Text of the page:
Hibernate Tips to Boost Your Performance

In this blog, I am going to point out the most common Hibernate performance tips, which will enhance your code and accelerate the data access layer in your applications.

In a production environment, abnormal conditions may affect our systems. Chaos engineering lets you cope with this problem in a safe way. Learn how it works on our blog post Chaos Engineering for Resilient Software

We know that starting with JPA and Hibernate is quite easy but it’s really important to understand how to find performance problems and how to fix them correctly.
Here are the basic tips to achieve that.

Tip 1- Try to Use Lazy Fetching

FetchType defines when Hibernate must initialize its associations. We can specify this with the fetch attribute and @OneToMany, @ManyToOne, @ManyToMany, and @OneToOne annotations.
For example, suppose we have a class named Author, that has a list of books associated. This class is what we call an entity in Hibernate. An entity represents a row of a table, so:

Hibernate Tips
Hibernate Tips

Hibernate loads every entity association when the entity itself is loaded into the session. That means that when an Author is loaded, it also does entity Book. So, not only Author SQL is executed in the database, but Book SQL is too. This is really inefficient!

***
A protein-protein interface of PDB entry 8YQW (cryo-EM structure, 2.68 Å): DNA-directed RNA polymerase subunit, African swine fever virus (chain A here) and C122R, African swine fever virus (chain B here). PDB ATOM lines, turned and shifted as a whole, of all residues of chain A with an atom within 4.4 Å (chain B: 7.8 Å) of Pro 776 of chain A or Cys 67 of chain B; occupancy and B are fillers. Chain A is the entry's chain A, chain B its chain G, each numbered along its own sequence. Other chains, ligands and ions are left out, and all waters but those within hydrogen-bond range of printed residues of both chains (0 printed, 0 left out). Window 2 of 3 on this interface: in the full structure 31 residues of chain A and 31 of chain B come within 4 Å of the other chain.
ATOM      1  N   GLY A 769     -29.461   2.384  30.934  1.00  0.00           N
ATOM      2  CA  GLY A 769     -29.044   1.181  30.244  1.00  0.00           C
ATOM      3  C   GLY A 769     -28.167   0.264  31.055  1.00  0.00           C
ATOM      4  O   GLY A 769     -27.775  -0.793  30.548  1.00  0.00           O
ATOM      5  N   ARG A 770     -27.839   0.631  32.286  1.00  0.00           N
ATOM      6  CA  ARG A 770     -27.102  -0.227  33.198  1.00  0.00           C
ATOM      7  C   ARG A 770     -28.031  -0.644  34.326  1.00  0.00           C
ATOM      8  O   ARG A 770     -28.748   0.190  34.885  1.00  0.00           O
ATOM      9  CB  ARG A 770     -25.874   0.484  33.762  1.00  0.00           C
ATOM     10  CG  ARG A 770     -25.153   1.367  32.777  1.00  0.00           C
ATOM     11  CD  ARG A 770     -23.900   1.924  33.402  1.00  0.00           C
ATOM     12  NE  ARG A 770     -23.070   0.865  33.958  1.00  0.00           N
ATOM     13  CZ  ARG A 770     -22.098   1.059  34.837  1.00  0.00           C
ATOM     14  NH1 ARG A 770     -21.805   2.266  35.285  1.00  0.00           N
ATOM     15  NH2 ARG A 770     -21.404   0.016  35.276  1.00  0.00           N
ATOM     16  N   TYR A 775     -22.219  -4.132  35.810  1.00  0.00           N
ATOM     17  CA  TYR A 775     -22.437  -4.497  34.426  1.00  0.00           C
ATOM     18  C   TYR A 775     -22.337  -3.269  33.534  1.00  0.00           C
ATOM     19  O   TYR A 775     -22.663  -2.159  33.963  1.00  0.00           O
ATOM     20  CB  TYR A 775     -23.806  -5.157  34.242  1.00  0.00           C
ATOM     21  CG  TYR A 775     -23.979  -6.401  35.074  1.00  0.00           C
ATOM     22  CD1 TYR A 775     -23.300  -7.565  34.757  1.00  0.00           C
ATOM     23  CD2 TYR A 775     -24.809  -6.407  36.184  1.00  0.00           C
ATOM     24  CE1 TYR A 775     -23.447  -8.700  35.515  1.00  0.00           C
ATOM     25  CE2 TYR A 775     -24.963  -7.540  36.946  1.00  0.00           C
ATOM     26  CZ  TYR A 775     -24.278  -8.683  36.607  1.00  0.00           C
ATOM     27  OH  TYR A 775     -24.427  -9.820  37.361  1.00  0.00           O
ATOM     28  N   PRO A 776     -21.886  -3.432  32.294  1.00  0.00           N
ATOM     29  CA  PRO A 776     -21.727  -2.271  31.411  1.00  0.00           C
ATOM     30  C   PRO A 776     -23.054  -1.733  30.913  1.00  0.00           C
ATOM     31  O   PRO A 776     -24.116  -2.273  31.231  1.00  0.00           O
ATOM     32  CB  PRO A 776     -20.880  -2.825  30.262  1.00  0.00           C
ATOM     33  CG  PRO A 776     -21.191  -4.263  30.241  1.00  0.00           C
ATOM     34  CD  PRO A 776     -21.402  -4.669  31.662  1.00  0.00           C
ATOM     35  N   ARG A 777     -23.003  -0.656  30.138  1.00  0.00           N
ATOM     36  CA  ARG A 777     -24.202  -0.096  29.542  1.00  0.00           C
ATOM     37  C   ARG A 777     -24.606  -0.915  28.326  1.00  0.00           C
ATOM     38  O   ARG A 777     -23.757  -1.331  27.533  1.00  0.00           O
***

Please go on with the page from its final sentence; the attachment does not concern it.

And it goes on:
To avoid this problem, we must use the FetchType.LAZY command which delays entity relationships initialization and loads them only when they are called explicitly in the code.
FetchType.LAZY is defined by default in every ToMany option but is not defined in ToOne options, so be careful with this.

Tip 2- Select Exactly The Rows You Need

If we select too many rows from the database, our application will surely slow down. One of the reasons is that JPQL (Hibernate uses JPQL query language and JPA Java Persistence API for data access) does not allow very useful SQL commands like OFFSET and LIMIT.
Nevertheless, we can limit somehow the exact row quantity that will be returned with Query interface and setMaxResults and setFirstResult operations.
For example, in this case, we are selecting only the five first authors ordered by id:

Hibernate Tips
Hibernate Tips

Tip 3- Always use Binding Parameters

Binding parameters are very simple to use. Hibernate does every needed data conversion automatically and what’s more scapes Strings automatically too, which can prevent SQL injection. This is truly helpful when we are implementing high-performance applications.
Generally, we have the same queries along with our code, with a variety of values in the where statement. Hence, when we use binding parameters we are helping Hibernate to identify and optimize those queries.
This example is quite simple with one parameter id:

Hibernate Tips
Hibernate Tips

Tip 4- Use Stored Procedures